Brummett explained that Plainville Community Schools has “had very low [budget] increases over the past seven or eight years,” with an eight year average increase of 1.07 percent.

The total budget amount for school year 2016-17 was $34,824,367. It was $35,503,096 in 2017-18, and was $37,322,912 in school year 2018-19.

For the previous two school years, Plainville Community Schools saw a reduction in Education Cost Sharing (ECS) grant monies, which Brummett said “resulted in midyear cuts,” with an adjustment of $100,000 for 2016-17 and a $300,000 adjustment for 2017-18.

“A third of our 2017-18 budget increase was due to insurance. Last year, it was even more than that, and as the community is well aware, we switched to the Oxford plan this year,” said Brummett. “And although the services are quite good, I do believe that the insurance costs are going to go up next year—but not as significantly as they would have had we stayed with the previous Anthem plan.”

Brummett said there is currently a soft budget freeze in place, “and that’s a process whereby we limit spending. We want to make sure we end the year on a positive note.” But some challenges are still facing the district.

“We have been very actively trying to keep our special education kids in district. Sometimes children do have to go outside of district if they have some specialized needs that we can’t meet,” said Brummett. “But, we’ve continued to develop our program, the only downside of that is when kids remain in the district we often have to hire a few paraprofessionals.”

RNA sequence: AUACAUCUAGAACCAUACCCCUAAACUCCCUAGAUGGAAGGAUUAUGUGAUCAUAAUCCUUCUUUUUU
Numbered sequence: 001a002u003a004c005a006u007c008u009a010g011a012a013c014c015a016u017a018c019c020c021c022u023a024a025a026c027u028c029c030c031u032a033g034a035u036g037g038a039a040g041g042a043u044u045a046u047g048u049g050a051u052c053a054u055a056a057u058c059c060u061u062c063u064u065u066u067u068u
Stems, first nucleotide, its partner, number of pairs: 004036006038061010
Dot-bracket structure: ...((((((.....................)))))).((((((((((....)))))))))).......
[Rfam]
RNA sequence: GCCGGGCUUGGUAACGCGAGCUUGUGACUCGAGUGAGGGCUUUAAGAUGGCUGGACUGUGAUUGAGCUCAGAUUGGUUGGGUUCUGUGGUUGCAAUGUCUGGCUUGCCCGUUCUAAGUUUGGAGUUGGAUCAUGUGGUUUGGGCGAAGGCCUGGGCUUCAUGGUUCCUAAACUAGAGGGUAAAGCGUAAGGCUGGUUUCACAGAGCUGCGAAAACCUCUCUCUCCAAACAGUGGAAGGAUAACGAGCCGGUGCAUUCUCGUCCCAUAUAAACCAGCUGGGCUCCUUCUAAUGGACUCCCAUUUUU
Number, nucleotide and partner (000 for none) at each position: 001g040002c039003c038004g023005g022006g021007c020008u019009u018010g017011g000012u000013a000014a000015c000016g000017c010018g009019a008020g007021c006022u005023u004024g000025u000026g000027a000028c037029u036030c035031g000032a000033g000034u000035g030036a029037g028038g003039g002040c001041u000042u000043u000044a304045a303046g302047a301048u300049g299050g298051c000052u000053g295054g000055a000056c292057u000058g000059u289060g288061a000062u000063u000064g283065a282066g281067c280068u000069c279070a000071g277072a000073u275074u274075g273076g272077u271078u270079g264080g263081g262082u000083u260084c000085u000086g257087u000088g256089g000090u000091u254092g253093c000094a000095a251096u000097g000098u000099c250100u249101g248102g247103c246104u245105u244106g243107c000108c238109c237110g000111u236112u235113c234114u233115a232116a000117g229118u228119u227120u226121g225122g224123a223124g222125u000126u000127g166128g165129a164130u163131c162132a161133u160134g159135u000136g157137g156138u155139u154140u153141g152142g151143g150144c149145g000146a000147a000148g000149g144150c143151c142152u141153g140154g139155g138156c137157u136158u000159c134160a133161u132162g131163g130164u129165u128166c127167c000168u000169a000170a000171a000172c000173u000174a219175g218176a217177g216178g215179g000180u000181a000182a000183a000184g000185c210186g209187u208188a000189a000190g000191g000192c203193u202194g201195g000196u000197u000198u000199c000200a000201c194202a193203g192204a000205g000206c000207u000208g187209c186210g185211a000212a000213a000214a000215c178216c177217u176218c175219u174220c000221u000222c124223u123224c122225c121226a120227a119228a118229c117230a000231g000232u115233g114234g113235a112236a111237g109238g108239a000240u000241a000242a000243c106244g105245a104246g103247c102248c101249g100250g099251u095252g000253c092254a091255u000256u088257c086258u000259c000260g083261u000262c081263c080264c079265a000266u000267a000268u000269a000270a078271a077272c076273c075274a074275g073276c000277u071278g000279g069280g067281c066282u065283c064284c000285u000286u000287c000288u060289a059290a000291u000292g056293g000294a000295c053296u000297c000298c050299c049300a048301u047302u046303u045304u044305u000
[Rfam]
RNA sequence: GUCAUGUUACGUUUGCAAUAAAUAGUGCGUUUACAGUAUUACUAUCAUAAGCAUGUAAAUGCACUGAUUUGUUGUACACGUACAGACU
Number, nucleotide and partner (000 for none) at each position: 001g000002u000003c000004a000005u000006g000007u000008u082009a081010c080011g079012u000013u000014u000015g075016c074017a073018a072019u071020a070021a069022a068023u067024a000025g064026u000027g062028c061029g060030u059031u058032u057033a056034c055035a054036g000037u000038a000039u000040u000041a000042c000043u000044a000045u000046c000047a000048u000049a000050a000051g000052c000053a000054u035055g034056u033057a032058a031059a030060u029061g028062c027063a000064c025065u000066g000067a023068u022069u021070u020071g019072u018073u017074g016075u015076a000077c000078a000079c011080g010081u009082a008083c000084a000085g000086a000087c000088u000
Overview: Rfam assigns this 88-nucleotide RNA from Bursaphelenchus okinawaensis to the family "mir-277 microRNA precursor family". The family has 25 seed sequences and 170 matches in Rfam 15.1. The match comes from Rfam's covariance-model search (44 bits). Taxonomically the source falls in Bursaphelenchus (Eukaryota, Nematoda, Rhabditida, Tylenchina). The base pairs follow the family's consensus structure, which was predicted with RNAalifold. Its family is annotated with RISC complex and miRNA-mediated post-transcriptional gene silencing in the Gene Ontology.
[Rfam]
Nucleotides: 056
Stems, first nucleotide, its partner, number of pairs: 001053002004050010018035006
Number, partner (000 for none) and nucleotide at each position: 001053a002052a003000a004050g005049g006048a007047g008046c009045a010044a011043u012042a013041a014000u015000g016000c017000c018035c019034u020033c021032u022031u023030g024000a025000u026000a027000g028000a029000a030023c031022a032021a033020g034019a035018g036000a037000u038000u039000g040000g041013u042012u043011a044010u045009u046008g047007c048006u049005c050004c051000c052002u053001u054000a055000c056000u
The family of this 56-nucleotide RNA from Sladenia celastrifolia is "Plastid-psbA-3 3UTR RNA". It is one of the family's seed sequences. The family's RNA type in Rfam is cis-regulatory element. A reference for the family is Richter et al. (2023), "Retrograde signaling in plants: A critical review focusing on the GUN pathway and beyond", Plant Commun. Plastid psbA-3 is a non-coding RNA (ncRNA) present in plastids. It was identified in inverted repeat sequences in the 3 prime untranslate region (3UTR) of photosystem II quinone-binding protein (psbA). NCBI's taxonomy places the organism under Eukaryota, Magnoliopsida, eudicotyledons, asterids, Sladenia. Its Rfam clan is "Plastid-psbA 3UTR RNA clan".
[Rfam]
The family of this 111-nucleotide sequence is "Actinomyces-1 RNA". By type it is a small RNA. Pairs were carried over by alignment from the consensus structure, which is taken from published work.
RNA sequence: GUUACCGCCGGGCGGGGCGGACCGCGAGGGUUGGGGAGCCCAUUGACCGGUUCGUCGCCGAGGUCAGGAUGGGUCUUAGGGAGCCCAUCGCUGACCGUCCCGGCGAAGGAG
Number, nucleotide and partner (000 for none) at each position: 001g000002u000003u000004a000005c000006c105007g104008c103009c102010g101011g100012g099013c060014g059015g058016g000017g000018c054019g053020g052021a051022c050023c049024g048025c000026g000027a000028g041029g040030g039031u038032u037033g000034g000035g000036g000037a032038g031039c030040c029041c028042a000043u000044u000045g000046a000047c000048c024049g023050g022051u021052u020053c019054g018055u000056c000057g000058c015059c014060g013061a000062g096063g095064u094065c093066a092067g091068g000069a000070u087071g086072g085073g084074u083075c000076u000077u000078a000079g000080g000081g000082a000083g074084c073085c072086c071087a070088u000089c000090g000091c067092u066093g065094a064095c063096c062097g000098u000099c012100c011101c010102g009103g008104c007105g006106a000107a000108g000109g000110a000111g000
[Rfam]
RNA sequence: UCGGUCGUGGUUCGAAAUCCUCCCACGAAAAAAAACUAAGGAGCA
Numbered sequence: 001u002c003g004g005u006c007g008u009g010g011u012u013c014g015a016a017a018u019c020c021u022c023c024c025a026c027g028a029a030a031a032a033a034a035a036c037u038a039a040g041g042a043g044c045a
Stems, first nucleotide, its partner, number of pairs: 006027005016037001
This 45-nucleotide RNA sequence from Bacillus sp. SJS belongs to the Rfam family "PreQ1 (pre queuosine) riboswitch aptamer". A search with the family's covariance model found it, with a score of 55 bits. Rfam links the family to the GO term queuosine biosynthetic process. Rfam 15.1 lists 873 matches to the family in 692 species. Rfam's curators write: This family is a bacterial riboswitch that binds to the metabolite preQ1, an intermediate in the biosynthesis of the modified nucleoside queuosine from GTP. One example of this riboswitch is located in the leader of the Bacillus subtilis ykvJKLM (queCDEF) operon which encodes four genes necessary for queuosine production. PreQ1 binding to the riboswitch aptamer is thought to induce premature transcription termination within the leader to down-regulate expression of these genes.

There has also been a “pretty interesting trend of increased substitute costs,” as teachers take time off due to significant illnesses or maternity leave. “But,” said Brummett, “the bottom line for the Board of Education is that it’s costing us more and more every year.”

As of Dec. 31, 2018, there was a BOE total budget balance of $14,493,490. The line item that includes special education tuition—transportation, tuition, and other services—had a budgetary overage of negative $1,040,921. According to Brummet the overage will be partially “offset by the Excess Cost Grant and other billings later in the year.” She said that this is the most difficult account to forecast, and “we may need to reduce in other accounts to cover an end of year unfavorable variance.”

The proposed budget workshop schedule for the 2019-20 budget begins in mid to late February, when Governor Ned Lamont releases his first state budget. On Monday, March 4, Lee’s proposed budget will be presented to the Town Council.

Council will host a public hearing on Thursday, March 7. The Council will then host several workshops throughout the end of March. There will then be another public hearing in April.

As of this meeting, the budget vote is slated for Tuesday, April 30.

A copy of the presentation can be found on the Town’s website by visiting,